Jump to content

twisted forks

Recommended Posts

Hi I have been re aligning my front wheel,i made the mistake of loosening the all 4 of the pinch bolts on the yolks on my 2012 300 which has the CNC orange power parts cnc yolks...Now ive lost the position as the forks slid up in the yolk so what is the best height/measurment from the top of the fork or how many rings should I see for woods and rocky tearrain??...Yes i should have checked it first!!!...

Also the front wheel is still in and ive read its best to loosen the axle pinch bolts and only the lower yolk pinch bolts to align so I should re tighten the upper yolks and start all again from the axle bolts.

Thanks

Share this post


Link to post
Share on other sites
Hi I have been re aligning my front wheel,i made the mistake of loosening the all 4 of the pinch bolts on the yolks on my 2012 300 which has the CNC orange power parts cnc yolks...Now ive lost the position as the forks slid up in the yolk so what is the best height/measurment from the top of the fork or how many rings should I see for woods and rocky tearrain??...Yes i should have checked it first!!!...
Also the front wheel is still in and ive read its best to loosen the axle pinch bolts and only the lower yolk pinch bolts to align so I should re tighten the upper yolks and start all again from the axle bolts.
Thanks

I have been told that the further up in the triple clamp is better for tight woods riding and/or GNCC. The further up they are the less the rake the further down they are the more the rake. The further down they are I have been told is better for motocross. It's not a big difference either way up and down but translate to a bigger difference on the ground. If I'm wrong someone chime in and correct me.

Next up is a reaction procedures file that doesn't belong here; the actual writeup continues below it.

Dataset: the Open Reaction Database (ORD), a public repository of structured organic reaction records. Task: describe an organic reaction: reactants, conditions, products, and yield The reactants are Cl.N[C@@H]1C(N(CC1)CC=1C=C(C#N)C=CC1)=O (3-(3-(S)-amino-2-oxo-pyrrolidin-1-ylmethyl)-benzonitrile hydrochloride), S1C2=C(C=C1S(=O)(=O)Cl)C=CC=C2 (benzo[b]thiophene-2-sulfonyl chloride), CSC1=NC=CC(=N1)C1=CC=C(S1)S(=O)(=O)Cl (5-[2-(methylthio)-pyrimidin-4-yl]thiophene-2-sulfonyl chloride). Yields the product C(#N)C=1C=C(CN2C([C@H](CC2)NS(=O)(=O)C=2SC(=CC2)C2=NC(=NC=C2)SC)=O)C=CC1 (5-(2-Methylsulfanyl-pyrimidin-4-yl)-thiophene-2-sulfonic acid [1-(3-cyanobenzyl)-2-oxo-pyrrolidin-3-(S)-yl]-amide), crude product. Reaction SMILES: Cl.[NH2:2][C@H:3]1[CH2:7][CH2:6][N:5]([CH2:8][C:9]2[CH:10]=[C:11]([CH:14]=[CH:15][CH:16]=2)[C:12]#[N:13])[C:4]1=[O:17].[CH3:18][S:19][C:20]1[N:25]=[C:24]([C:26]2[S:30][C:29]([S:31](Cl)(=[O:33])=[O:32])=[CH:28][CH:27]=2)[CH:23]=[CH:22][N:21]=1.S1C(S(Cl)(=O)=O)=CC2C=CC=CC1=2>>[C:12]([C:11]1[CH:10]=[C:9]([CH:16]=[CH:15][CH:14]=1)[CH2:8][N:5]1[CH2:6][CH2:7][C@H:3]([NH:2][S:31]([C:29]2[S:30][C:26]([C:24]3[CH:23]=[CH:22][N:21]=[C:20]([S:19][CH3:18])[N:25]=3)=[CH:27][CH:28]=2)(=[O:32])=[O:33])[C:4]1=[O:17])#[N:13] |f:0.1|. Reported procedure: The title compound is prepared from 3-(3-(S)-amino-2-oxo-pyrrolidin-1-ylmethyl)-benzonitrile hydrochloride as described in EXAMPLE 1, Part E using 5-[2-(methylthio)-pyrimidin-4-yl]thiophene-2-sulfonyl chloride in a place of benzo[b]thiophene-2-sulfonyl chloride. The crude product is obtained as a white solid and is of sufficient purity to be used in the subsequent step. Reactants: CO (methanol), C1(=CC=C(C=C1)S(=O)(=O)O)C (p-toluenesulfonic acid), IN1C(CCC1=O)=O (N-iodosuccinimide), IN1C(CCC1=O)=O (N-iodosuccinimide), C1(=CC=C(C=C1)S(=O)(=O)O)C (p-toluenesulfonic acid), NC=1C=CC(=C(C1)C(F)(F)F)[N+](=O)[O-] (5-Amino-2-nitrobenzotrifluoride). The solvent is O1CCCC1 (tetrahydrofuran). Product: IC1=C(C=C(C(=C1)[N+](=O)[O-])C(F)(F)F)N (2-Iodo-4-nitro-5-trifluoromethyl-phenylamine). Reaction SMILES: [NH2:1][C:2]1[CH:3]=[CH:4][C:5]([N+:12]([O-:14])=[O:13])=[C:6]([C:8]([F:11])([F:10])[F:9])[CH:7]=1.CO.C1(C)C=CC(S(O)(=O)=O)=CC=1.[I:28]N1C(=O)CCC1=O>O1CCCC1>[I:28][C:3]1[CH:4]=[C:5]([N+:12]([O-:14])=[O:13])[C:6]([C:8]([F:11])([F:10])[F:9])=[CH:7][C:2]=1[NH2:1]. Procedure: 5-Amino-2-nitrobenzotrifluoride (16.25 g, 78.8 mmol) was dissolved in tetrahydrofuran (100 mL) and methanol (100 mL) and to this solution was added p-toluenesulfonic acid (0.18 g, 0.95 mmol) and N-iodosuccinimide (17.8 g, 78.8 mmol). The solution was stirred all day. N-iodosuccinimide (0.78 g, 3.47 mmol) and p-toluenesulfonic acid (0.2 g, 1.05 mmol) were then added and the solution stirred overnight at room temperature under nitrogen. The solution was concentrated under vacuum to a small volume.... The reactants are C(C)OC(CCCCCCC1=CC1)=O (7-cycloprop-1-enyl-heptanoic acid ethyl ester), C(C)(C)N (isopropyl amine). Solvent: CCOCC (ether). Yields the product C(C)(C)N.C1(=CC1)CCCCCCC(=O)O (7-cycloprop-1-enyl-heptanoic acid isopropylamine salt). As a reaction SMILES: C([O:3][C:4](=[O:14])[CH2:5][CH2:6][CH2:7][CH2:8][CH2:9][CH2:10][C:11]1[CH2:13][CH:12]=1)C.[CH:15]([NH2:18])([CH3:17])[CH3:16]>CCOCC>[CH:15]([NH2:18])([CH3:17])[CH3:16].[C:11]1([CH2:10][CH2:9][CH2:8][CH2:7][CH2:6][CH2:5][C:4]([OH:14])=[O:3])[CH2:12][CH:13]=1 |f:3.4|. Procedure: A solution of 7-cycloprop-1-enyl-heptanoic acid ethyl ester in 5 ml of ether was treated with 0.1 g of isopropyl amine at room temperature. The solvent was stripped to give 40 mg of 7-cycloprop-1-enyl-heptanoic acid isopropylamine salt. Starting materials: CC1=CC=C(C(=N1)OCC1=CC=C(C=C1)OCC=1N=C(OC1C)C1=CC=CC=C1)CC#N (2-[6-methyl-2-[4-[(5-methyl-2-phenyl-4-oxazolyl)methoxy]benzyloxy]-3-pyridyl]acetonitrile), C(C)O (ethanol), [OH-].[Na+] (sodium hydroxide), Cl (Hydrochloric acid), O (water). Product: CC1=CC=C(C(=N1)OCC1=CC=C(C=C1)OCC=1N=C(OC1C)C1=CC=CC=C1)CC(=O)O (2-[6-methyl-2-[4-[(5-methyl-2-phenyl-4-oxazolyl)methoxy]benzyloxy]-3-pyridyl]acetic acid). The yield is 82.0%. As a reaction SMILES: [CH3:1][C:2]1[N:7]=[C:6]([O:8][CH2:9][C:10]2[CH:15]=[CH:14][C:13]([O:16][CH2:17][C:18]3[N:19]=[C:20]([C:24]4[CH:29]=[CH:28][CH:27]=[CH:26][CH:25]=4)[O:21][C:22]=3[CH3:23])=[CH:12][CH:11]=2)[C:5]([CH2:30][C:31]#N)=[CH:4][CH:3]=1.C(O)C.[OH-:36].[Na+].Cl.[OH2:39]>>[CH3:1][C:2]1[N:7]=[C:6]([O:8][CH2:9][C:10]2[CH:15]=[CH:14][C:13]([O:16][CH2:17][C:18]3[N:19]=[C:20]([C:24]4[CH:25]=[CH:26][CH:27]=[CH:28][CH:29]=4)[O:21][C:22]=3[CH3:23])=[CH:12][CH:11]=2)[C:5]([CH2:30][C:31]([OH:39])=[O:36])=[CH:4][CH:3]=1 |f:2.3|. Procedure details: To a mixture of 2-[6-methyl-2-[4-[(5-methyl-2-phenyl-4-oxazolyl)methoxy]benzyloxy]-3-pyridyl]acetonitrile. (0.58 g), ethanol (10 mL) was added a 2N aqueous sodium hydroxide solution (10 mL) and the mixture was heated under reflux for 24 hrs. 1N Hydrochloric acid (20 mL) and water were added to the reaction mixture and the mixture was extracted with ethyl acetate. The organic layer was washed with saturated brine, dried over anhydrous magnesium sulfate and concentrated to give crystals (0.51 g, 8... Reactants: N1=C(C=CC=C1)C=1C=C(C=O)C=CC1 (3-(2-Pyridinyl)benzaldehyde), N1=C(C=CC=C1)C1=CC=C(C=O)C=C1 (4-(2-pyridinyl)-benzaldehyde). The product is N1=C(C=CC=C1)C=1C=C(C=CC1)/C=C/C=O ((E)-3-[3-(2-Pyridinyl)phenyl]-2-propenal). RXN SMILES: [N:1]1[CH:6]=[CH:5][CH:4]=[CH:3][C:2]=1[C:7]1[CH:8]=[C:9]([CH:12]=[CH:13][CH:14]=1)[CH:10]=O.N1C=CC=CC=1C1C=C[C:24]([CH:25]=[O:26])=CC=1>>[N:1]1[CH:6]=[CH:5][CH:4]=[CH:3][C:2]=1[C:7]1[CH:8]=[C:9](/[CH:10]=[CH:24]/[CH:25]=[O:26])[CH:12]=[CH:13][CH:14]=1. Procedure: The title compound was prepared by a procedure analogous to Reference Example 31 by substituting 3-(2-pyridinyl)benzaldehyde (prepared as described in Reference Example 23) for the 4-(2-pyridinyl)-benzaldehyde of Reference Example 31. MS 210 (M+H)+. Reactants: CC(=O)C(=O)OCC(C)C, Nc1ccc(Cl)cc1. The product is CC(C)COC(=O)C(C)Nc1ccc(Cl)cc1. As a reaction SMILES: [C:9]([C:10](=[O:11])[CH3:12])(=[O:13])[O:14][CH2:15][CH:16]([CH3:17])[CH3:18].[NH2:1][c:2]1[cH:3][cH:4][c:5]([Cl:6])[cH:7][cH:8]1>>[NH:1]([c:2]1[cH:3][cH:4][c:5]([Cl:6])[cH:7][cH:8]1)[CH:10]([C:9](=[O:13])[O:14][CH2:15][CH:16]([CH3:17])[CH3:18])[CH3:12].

• Like 1

Share this post


Link to post
Share on other sites

When the forks are adjusted down in the clamp, steering response gets slower.  Slower is better for high speeds/downhill stability while faster is better for tight woods.

  • Like 1

Share this post


Link to post
Share on other sites

I have been told that the further up in the triple clamp is better for tight woods riding and/or GNCC. The further up they are the less the rake the further down they are the more the rake. The further down they are I have been told is better for motocross. It's not a big difference either way up and down but translate to a bigger difference on the ground. If I'm wrong someone chime in and correct me.

Mostly correct.

Only the further down (less exposed above the top clamp) adds straight line stability. Better for fast desert terrain.

As far as aligning the forks,

Tighten the triple clamps back up using the proper torque value.

Loosen the left axle pinch bolts, torque the axle nut to spec.

Loosen the right pinch bolts, take bike off stand and apply front break then pump forks up and down a few times.

This centers the wheel between the legs.

Put bike back on stand and torque pinch bolts to spec.

I bought a Motion Pro alignment tool that takes the pumping process out of the equation. Much easier IMHO.

Share this post


Link to post
Share on other sites